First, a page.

ANSWER: The foundational text in the Bible that specifically allows for capital punishment appears right after the great Flood. It is stated LONG BEFORE ancient Israel received God's law at Mount Sinai.
6. Whoever sheds man's blood, his blood shall be shed by man (the first mention of capital punishment in Scripture) - for He made man in the image of God (Genesis 9:6, HBFV throughout)
The purpose of such an extreme punishment is to impose the same penalty on the murderer that they unrighteously meted out to others by taking their life. Of course, much like mercy can be perverted into condoning sin, justice can be twisted into revenge.
The concept of justice (criminal and civil) requires people to either recover back what they lost as recompense (meaning receiving back what was taken in the same or better condition as it was before the crime occurred), or that the perpetrator is punished to the same degree to which he or she injured others. Using human reason alone, and not Scripture, the German philosopher Immanuel Kant (1724 - 1804 A.D.) maintained that the legal taking of another person's life was a moral duty even if it did not deter a single other crime since it satisfies intrinsic justice.
Does it deter crime?
Interestingly enough, the Bible is very clear that death was an effective deterrent for capital crimes.
10. And you shall stone him with stones so that he dies because he has sought to drive you away from the LORD your God . . . 11. And all Israel shall hear, and fear, and SHALL DO NO MORE any such wickedness . . . (Deuteronomy 13:10 - 11, see also 21:21)
Secular social scientists could keep debating this matter of punishment back and forth, based on human reasoning alone, for many more years. Christians and Jews, however, are duty bound by what God says regarding ending the life of another person as an effective deterrent to crime.
Punishment by death in Israel
Ancient Israel, according to the Old Testament Biblical law, had a multitude of capital offenses. Under the old covenant, the "church" and the state were united. The duty of the government was to enforce the laws of the Torah against those who violated them.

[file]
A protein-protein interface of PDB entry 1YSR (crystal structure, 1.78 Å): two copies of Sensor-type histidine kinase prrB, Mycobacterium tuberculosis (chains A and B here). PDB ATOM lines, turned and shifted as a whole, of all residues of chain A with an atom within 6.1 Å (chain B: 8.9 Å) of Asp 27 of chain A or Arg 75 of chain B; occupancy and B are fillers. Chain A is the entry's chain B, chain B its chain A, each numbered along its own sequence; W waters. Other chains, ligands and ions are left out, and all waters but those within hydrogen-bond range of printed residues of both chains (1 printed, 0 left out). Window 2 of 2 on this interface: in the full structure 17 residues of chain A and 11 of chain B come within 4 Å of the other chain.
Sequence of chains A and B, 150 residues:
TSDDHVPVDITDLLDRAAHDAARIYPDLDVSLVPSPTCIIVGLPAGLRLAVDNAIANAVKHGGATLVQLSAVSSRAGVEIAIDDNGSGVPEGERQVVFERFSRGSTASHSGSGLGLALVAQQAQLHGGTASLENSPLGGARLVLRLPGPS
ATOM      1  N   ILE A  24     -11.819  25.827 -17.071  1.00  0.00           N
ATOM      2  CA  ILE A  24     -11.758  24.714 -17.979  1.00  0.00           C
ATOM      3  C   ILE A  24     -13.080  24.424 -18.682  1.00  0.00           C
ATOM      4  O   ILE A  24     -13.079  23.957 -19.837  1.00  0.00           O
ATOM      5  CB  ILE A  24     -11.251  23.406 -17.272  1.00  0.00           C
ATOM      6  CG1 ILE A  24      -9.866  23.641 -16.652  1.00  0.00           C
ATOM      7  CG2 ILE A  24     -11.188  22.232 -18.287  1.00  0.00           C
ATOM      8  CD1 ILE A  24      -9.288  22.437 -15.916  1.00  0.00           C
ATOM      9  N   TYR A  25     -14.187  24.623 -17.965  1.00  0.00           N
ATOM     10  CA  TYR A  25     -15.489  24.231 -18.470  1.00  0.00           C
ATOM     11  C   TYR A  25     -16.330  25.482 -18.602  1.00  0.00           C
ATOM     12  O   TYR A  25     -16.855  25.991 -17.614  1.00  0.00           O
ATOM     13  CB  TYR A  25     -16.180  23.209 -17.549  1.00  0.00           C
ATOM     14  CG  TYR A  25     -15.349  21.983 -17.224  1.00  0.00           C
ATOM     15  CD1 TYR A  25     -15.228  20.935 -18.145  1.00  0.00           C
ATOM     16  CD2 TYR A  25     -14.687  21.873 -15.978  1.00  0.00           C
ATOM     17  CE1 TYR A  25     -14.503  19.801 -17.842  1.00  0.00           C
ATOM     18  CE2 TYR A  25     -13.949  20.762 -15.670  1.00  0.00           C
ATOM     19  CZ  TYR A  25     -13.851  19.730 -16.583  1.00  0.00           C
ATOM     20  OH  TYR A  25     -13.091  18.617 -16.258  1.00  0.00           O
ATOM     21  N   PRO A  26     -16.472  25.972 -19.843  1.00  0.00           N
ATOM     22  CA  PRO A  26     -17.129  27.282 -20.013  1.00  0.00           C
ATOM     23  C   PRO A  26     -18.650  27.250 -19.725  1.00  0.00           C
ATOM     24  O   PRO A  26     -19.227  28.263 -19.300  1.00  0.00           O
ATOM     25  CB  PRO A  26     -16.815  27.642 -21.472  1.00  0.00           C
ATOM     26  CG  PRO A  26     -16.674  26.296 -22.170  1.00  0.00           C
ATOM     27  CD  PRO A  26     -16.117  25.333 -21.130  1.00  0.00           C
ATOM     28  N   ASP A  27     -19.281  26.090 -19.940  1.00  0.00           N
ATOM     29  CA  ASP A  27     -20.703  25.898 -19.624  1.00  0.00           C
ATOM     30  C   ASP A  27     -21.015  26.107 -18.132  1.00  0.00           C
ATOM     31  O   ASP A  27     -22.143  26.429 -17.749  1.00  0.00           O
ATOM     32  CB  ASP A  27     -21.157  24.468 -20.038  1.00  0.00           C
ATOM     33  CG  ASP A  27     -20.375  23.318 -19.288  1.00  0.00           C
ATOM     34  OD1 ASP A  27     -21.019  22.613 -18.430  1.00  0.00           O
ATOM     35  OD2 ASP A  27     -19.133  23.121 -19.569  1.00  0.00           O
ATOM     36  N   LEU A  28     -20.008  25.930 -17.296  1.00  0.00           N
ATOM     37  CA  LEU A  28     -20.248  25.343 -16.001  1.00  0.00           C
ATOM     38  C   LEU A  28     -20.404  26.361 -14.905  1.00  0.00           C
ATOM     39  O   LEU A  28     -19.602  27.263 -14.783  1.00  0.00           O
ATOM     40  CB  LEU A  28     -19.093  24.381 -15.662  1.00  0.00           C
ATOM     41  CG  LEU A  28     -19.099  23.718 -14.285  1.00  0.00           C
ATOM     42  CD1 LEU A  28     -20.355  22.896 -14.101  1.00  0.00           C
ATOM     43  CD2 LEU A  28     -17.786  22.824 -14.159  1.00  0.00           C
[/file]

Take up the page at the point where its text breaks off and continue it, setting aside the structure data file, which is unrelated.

For example, anyone who said people should worship other gods besides Jehovah were to receive the punishment of execution (Deuteronomy 13:5 - 15). Anyone who worked on the seventh day Sabbath (which runs from Friday sunset to Saturday sunset) were also executed (Exodus 31:14, 35:2; Numbers 15:32 - 36). Mediums and spiritists who tried to contact the dead were themselves made to die (Leviticus 20:6, 27). There were many specific sexual sins for which the most severe penalty was commanded (Leviticus 20:10 - 18). Today, of course, most people living in Western democracies would deem the imposition of these laws to be religious persecution. However, under God's political and religious system, ultimate truth is clear. He is the Creator and therefore has the right to command us to live a certain way.
Since the end of the old covenant system (Hebrews 8:6 - 8, 13, 9:9 - 10), however, there has been a separation of church and state as far as God is concerned. Contrary to any claims they may make, NO human government today is specifically God's government, nor can it truly claim to be implementing his will on earth for humanity. The Eternal still, however, uses human governments, to maintain law and order and to carry out the punishment of death where justified.
1. Let everyone be subject to the higher authorities because there is no authority except from God; and those authorities that exist have been instituted by God; 2. So then, the one who sets himself against the authority is resisting the ordinance of God . . . (Romans 13:1 - 2)
Note that Paul wrote this when he was a citizen of the Roman Empire, which had a government that formally upheld pagan, idolatrous practices (such as worshiping the emperors). Nevertheless, Christians were told to obey the Empire, so long as it did not tell them to violate God's law (cf. Acts 5:29). Furthermore, the Romans were empowered to impose death on criminals (verses 3 - 4). Human governments today do have the power and right to take a person's life for murder, even though they are not a theocracy based solely on God's laws.
True Christians should not participate in imposing laws on criminals, such as by being executioners, policemen, prosecuting attorneys, and judges, since they should be pacifists who turn the cheek (see Matthew 5:38 - 48). It is the job of unbelievers in the world to maintain law and order since a Christians' primary citizenship is in heaven (Philippians 3:20).
In conclusion, the God of the Bible believes in and practices capital punishment. As the Creator of life, He may also take it, whether directly or through human governments he empowers to carry out His will regarding various crimes.
Answered by Eric Snow
One of BibleStudy.org's Email Evangelists